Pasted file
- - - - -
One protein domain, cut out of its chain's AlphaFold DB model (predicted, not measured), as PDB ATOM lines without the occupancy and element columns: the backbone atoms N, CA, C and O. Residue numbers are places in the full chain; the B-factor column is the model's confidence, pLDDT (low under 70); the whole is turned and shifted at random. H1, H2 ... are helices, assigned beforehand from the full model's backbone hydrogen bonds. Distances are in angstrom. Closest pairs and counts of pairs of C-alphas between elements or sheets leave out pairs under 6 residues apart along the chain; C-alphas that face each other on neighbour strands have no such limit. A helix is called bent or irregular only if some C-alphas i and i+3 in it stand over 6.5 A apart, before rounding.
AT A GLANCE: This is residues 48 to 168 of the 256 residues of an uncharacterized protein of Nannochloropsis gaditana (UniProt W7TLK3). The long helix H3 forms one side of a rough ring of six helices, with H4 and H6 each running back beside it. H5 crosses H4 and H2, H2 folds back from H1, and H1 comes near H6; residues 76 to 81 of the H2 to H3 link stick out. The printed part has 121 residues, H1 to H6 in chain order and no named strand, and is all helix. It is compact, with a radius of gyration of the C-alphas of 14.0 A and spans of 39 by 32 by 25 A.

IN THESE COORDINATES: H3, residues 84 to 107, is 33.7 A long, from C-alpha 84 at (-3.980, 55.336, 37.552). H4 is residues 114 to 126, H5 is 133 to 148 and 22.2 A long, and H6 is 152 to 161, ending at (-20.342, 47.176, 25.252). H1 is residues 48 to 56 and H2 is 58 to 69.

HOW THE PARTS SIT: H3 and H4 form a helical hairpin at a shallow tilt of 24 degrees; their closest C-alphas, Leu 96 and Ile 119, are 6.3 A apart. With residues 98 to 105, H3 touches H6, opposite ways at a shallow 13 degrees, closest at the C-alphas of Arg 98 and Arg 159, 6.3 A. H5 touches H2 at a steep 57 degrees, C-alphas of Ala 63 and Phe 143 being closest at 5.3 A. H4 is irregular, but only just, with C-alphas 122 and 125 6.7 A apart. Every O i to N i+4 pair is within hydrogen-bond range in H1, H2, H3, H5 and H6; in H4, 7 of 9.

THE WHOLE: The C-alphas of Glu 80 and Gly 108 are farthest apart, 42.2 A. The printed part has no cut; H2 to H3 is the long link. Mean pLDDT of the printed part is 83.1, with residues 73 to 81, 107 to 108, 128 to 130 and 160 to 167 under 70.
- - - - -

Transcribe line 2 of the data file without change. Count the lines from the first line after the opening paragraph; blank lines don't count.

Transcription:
IN THESE COORDINATES: H3, residues 84 to 107, is 33.7 A long, from C-alpha 84 at (-3.980, 55.336, 37.552). H4 is residues 114 to 126, H5 is 133 to 148 and 22.2 A long, and H6 is 152 to 161, ending at (-20.342, 47.176, 25.252). H1 is residues 48 to 56 and H2 is 58 to 69.